The U.S. Trustee overseeing Blockbuster Inc's bankruptcy is asking a judge to stop the movie rental chain from paying one employee hundreds of thousands of dollars in bonuses to speed up creditor payouts.
In court papers filed late Friday in Bankruptcy Court in Manhattan, Trustee Tracy Hope Davis criticized Blockbuster for requesting an unquantified bonus payment, and said the plan benefits only senior creditors.
Blockbuster's plan would pay Bruce Lewis, the company's senior vice president of tax, a bonus equal to 1 percent of all creditor payouts, and 1.25 percent of payouts made by the end of July. The plan was proposed last month.
The trustee said Blockbuster failed to offer estimates of how much money that could ultimately amount to, but argued that it would essentially mean $125,000 in bonuses for every $10 million in July payouts, and additional bonuses for payments made after that.
Blockbuster, which went bankrupt last year in the face of competition from Netflix and other direct-to-consumer rental services, was sold to Dish Network Corp in April for about $320 million.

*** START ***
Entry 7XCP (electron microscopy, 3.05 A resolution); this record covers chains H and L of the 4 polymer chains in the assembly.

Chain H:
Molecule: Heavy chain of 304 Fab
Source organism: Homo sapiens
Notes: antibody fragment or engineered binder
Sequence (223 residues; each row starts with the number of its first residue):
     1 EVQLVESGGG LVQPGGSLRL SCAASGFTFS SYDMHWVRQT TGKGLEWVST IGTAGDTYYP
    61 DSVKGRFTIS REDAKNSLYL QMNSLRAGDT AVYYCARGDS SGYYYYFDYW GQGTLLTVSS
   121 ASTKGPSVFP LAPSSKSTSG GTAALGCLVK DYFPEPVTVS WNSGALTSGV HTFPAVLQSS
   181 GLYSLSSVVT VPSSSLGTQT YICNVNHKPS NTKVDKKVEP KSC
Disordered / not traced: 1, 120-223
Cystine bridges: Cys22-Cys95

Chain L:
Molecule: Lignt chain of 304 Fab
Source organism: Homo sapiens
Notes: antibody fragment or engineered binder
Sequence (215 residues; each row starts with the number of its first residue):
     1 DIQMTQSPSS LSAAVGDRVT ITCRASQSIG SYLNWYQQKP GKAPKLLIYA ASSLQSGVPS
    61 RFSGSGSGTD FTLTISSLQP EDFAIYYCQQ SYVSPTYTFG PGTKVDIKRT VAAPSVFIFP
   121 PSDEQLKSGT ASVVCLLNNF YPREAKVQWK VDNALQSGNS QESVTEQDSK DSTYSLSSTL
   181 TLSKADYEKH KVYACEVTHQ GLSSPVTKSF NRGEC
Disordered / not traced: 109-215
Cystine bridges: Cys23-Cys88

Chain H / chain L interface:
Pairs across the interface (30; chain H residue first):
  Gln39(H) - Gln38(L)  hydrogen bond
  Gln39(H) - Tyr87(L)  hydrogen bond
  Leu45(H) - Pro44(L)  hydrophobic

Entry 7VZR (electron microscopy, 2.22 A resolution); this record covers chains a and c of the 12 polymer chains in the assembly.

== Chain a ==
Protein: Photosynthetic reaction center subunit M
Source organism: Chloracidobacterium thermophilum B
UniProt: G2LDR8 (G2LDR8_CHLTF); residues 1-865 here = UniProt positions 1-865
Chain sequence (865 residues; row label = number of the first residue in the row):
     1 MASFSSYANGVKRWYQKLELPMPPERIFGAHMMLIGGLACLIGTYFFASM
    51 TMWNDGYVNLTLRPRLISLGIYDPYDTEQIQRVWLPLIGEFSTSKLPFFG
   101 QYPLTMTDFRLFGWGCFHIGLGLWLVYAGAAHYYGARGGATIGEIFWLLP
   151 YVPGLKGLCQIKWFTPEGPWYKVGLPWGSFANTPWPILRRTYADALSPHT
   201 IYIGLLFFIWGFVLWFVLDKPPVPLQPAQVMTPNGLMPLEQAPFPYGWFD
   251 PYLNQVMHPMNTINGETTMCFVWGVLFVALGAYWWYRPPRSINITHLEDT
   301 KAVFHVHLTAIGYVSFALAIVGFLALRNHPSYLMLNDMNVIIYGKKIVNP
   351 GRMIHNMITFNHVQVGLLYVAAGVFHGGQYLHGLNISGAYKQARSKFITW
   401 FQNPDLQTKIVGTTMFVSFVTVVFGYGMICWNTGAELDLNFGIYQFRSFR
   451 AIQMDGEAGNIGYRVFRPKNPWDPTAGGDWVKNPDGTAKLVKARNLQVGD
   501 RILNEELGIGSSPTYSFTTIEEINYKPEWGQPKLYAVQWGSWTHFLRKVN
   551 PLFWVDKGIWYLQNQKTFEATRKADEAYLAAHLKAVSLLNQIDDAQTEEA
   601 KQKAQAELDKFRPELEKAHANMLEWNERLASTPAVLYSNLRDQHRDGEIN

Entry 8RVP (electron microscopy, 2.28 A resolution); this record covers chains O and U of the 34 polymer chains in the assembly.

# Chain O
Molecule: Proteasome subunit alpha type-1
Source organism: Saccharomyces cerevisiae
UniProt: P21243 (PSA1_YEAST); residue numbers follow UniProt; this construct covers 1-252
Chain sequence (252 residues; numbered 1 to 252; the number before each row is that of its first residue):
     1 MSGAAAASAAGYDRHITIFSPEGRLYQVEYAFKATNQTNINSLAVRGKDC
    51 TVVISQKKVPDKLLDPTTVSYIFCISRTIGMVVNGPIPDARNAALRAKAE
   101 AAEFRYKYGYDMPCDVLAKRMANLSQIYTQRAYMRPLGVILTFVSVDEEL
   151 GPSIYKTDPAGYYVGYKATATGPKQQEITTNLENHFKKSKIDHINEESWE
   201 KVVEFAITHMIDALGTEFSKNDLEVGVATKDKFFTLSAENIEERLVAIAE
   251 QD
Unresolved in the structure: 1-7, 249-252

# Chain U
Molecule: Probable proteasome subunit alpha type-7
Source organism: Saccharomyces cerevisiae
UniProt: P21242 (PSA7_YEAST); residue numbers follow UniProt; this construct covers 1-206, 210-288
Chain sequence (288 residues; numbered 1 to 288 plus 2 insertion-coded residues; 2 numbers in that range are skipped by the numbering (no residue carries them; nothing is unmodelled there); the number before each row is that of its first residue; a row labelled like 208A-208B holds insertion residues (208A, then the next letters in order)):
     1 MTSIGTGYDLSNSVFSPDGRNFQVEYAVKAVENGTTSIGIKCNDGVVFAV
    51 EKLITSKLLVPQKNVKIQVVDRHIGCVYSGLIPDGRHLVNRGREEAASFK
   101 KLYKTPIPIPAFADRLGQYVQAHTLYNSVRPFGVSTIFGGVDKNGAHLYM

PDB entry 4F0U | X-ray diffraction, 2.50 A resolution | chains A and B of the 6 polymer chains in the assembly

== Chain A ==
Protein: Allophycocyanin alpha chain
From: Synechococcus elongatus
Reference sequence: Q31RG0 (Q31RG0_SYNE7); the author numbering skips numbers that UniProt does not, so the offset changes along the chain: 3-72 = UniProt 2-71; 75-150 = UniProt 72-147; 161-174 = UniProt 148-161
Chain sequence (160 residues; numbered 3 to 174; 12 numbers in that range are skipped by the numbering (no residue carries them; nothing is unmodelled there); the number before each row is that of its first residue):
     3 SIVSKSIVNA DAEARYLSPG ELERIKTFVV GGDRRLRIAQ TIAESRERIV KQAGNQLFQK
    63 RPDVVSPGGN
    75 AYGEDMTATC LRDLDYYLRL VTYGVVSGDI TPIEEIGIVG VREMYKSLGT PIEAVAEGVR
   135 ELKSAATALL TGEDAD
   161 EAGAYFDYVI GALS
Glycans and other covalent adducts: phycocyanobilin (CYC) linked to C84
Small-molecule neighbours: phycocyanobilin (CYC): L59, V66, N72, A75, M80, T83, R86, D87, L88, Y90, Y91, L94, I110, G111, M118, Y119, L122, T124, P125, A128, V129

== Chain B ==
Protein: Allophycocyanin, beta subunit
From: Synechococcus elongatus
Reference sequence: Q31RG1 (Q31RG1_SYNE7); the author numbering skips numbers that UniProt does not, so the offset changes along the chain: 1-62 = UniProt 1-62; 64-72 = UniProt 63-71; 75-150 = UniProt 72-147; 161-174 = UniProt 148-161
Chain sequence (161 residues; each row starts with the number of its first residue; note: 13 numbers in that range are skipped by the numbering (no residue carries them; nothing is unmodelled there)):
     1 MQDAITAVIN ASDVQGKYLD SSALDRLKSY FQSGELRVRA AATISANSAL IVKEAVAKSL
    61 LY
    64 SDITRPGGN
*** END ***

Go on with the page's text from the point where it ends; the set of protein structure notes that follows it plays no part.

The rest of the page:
Lewis, in charge of winding down the company's operations, preparing its annual filings and finishing up the company's tax returns, is Blockbuster's only remaining employee, according to court papers filed by the movie retailer.
The trustee said the plan provides no incentive to find additional money for claimants whose recoveries are subordinate to those of senior creditors. The plan encourages Blockbuster to expedite payouts to senior creditors, potentially at the expense of the lower creditor class, the trustee said.
Where the funds will come from to pay these bonus payments is not disclosed, the trustee said in court papers. One possibility may be that the bonus will reduce the recovery on pre-sale administrative claims.
A spokesman for Blockbuster did not return a call Tuesday. An attorney for the company declined to comment. A representative for the trustee could not be reached.
A hearing on the matter has been scheduled for July 19.
The trustee has taken issue with Blockbuster's payment plans in the past.
Davis' office in June called on Judge Burton Lifland, who oversees Blockbuster's bankruptcy, to delay payment to its attorneys and advisers, saying the company had too little remaining value to risk immediate payment.
The trustee also questioned whether Blockbuster's attorneys, from law firm Weil Gotshal & Manges, could be compensated nearly $70,000 for work related to an initial restructuring plan that ultimately collapsed.
The case is in re: Blockbuster Inc, U.S. Bankruptcy Court, Southern District of New York, No 10-14997.
(Reporting by Nick Brown, editing by Matthew Lewis)